So, this whole idea of religious faith then, of the standard type, the type known to most of the world, especially the Christians and Muslims. What of that?

I don't have it. Despite everything. Despite Church of England schooling, a culturally "Christian" upbringing, a positive attitude, and indeed sharing many of the values that Christians have. I don't share their faith. By any definition.

I don't share it out of fear. I don't believe that lacking that faith will doom me to hell. I don't believe in hell. I don't believe I need "saving". I could go on at length (oh trust me, a whole book, a long book) as to why, but you don't need that right now. I'm leaving out a whole lot here I could say, in an effort not to tear down anyone else's Faith. That's really not my objective, but it can happen easily if we start explaining our differences. Let's stick to the positive.


This.

But there's one final thing. 

“Most witches don’t believe in gods. They know that the gods exist, of course. They even deal with them occasionally. But they don’t believe in them. They know them too well. It would be like believing in the postman.” Terry PratchettWitches Abroad

Faith is not required.

Thursday, 5 March 2015

Fear Is The Key

I was so happy - and surprised - to see this, this morning:

http://bluenationreview.com/catholic-cardinal-yes-can-compare-christian-extremists-isis/

Generally speaking clergy tend to be very protective, and if if they confess there are rogues in their numbers, they won't usually go this far.

Most intelligent people know that it is extremism that is the problem, be it religion, politics, guns, or whatever, but we still have to contend with the apologists.

Many people object to this comparison, which is fine. I see it as valid, but then I'm coming at it from a different perspective.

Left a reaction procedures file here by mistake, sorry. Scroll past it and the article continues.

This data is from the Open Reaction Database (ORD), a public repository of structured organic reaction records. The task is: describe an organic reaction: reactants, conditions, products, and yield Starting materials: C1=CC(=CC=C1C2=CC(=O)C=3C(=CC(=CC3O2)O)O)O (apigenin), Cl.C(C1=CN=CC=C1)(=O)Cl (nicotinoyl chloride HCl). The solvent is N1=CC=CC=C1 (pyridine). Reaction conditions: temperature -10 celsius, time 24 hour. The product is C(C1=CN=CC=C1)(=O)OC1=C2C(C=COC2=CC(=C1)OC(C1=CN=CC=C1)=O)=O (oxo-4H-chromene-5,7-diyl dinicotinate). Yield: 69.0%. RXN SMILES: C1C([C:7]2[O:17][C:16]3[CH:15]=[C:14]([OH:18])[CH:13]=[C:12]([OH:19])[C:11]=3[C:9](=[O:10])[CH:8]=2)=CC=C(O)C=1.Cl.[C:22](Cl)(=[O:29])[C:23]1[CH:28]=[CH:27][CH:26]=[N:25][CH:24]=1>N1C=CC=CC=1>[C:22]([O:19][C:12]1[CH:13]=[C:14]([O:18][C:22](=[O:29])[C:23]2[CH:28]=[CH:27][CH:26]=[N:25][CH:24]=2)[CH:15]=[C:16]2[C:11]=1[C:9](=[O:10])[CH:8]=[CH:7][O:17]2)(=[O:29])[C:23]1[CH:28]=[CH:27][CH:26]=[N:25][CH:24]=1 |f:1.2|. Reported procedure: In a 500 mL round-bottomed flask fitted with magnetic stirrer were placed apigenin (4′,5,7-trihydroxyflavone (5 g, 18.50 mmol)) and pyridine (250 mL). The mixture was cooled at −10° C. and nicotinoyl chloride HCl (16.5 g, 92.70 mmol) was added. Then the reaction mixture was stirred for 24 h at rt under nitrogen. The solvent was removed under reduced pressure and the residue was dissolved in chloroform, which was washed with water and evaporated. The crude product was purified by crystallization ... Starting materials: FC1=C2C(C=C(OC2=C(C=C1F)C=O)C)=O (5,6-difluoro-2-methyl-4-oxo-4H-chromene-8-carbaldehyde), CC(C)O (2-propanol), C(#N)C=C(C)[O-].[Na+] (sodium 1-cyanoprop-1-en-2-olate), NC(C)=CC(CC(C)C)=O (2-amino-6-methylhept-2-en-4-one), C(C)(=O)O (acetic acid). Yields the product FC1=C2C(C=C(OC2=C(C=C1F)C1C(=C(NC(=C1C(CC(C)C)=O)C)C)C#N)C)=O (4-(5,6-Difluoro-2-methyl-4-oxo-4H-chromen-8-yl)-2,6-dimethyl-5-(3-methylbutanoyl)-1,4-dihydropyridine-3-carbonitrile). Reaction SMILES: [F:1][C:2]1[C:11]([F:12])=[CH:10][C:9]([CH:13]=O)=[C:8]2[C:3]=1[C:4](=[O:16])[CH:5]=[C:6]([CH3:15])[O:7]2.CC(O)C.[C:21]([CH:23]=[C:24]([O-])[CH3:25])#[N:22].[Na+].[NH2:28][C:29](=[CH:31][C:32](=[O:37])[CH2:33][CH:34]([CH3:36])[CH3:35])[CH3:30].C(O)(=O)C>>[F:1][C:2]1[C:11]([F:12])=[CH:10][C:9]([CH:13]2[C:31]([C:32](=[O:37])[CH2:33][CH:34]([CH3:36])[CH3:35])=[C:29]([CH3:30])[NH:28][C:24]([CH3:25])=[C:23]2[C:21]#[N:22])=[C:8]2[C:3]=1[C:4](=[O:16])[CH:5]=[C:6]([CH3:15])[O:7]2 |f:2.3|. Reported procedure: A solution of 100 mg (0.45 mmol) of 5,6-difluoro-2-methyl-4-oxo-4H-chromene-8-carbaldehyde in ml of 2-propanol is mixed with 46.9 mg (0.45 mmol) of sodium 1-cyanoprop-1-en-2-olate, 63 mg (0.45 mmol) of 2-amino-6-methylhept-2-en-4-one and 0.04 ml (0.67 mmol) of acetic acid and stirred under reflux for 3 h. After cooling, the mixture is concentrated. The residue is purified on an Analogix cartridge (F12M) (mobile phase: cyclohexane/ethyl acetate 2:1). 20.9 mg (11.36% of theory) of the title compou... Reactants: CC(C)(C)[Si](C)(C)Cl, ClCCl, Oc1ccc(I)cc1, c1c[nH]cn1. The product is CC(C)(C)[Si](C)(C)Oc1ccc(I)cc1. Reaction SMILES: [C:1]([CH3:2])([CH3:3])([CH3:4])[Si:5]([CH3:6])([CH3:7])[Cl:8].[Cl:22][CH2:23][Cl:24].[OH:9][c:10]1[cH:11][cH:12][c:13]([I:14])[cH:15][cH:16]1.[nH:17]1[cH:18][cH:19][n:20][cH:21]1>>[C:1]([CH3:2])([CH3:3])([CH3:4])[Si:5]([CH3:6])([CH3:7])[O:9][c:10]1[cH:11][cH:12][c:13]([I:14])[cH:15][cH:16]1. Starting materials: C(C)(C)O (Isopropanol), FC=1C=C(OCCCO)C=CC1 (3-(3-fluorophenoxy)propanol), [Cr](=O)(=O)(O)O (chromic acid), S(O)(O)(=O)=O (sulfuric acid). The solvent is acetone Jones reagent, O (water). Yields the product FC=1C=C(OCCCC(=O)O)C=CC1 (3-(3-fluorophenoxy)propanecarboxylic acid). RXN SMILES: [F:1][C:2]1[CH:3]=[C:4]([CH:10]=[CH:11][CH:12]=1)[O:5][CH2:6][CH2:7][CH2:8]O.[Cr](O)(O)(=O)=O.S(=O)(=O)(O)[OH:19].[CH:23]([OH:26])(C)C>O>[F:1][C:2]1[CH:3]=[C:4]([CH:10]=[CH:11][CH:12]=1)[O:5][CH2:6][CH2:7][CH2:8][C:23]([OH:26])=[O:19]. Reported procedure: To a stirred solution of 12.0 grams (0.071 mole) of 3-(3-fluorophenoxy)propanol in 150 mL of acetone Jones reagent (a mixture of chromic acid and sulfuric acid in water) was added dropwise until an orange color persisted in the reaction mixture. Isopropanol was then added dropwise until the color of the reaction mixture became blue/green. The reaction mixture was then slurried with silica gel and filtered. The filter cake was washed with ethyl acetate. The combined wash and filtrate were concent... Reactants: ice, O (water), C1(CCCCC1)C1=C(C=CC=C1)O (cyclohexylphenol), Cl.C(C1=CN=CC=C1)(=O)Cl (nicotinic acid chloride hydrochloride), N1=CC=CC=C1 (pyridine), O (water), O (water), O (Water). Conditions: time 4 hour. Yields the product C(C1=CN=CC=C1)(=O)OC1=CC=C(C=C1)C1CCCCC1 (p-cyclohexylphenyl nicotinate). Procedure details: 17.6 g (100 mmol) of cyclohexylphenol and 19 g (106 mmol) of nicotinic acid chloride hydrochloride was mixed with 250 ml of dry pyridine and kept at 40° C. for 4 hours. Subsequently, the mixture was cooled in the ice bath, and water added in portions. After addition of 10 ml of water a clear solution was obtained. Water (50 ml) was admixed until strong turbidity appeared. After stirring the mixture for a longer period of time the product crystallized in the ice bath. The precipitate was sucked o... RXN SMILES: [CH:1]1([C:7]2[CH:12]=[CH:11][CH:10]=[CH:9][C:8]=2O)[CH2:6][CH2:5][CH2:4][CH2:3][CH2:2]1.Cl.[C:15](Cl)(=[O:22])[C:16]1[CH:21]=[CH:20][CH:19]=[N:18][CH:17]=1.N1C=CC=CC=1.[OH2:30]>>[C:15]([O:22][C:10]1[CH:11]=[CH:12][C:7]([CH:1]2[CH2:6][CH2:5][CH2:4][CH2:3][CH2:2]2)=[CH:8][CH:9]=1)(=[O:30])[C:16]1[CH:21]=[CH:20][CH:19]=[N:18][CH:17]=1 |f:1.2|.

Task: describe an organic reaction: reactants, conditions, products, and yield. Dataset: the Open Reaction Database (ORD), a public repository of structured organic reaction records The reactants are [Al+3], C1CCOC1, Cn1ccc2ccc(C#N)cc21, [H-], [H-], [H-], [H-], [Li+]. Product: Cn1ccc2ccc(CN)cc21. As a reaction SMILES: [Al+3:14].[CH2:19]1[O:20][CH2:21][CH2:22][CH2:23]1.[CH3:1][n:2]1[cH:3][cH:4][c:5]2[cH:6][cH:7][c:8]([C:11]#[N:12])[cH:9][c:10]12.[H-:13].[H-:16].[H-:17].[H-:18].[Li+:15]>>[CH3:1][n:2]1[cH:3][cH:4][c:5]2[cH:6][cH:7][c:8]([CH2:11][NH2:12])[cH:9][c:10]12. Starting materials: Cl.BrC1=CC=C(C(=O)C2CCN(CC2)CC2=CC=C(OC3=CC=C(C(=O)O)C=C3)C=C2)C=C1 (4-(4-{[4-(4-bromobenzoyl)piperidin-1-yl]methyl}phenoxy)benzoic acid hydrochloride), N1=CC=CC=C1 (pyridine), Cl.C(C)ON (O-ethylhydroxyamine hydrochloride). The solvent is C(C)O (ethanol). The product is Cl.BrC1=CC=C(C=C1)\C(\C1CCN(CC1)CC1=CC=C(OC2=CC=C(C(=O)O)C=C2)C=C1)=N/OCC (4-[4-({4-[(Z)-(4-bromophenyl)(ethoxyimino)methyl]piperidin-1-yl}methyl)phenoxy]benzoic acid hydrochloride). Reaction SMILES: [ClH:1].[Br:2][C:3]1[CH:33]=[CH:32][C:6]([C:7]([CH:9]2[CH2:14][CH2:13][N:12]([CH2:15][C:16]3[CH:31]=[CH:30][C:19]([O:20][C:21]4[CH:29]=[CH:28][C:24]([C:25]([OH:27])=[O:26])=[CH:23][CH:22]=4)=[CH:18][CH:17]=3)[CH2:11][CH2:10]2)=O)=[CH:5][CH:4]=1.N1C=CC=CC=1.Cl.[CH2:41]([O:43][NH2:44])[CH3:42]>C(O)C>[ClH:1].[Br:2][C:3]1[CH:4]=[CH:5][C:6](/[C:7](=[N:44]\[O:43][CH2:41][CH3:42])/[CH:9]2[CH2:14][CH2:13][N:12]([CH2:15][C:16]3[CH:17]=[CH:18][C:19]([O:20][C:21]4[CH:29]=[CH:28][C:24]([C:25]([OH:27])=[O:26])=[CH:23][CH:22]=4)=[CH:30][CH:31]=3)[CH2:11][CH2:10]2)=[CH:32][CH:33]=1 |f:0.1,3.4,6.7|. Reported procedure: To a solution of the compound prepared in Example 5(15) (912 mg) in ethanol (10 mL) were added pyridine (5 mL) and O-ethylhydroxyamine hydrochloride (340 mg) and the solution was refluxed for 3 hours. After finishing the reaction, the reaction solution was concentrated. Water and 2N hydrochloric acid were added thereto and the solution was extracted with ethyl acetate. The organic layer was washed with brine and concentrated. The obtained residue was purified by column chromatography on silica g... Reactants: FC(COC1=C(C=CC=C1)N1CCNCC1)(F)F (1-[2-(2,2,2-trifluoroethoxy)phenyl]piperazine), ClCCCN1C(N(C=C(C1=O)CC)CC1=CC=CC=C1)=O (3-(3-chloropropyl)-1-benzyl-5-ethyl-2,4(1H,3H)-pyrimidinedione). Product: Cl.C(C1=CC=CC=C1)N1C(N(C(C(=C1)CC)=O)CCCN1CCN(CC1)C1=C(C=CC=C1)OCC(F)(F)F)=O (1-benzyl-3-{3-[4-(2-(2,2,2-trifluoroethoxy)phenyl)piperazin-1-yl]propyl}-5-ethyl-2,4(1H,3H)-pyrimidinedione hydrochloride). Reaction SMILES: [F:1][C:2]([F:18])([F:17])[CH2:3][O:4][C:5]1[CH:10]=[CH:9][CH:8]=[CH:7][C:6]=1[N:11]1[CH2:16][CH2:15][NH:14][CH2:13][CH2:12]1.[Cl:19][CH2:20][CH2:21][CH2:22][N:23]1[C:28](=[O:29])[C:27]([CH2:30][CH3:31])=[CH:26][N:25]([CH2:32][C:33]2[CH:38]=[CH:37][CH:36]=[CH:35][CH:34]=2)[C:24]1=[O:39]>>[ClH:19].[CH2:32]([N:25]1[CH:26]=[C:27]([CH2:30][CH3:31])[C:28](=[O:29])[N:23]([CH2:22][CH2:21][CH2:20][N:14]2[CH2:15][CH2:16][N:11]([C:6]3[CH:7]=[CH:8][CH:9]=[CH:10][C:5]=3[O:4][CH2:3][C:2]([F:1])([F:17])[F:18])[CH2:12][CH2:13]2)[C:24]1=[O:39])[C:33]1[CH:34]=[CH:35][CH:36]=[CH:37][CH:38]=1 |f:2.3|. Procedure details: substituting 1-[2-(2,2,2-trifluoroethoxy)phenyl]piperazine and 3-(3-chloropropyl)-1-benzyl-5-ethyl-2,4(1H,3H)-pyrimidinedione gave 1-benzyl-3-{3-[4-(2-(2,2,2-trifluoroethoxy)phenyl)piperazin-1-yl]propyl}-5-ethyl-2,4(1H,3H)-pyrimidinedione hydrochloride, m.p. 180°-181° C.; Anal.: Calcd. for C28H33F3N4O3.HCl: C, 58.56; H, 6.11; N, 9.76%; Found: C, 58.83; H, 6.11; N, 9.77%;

Clearly it's not an EXACT comparison, and it's simply disingenuous to seek that. I'm sorry, but it is. It's a comparison of intent and potential.

But on top of that is another objection, that religion is even involved in such things. Well, it's there, it's quoted, and it's used to justify opinions. When it's convenient, anyway.




I think the problem lies in how people see cause and effect.

Here's how I see it.

A person finds the world he lives in frightening and confusing. Not unusual. He has several options as to how to deal with this.

1. He can complain about it to anyone who'll listen, then escape from the reality of it immersing himself in distractions (see yesterday's post, and Bill's comment on it too).

2. He can escape using drugs or drink. Doesn't care any more.

3. He can become an activist. There are many ways to do that, writing, art, music, politics, marching, protesting, etc.

4. He can lash out. Blame anyone who he sees as responsible, argue, or even fight with those who don't share his purview.

5. He can rationalize it, study it, philosophize, and find ways that as a lay person, he can simply cope with it all.

6. He can turn to the comfort of an ideology that provides answers.

Most people combine two or more of these.

Depending on which he chooses his fear can grow or diminish. What can fear become? Hatred. We don't need Yoda to explain this to us. Lucas didn't pull this idea out of his arse. Philosophers have been discussing this link for hundreds of years, and it's pretty obvious when you think about it.

Hate inevitably leads to extremism, because hate is extreme. You will hear people say that hate is the opposite of love, but I see it differently. I see both love and hate as potential opposites of apathy, and you can go down either of those paths as far as you like, but you can't go down both of them. Just as black isn't a colour, it's the complete absence of light, I see hate as the complete absence of love.

People say to me that if you love something passionately you can feel hate for whatever destroys it. We're not talking about people here, but things like power, culture, systems, nations etc. I really don't have any experience of that, I may change my mind if I did. I strongly suspect that the passionate love in question was more about ownership, but I'll reserve judgement on that one.

For now it's enough to say that we see a cause and effect chain from fear to extremism.

So what is it that the extremists fear, initially?

The same things that the rest of us fear. Loss. Powerlessness. Hunger. Poverty. Change. They don't all start out as thugs.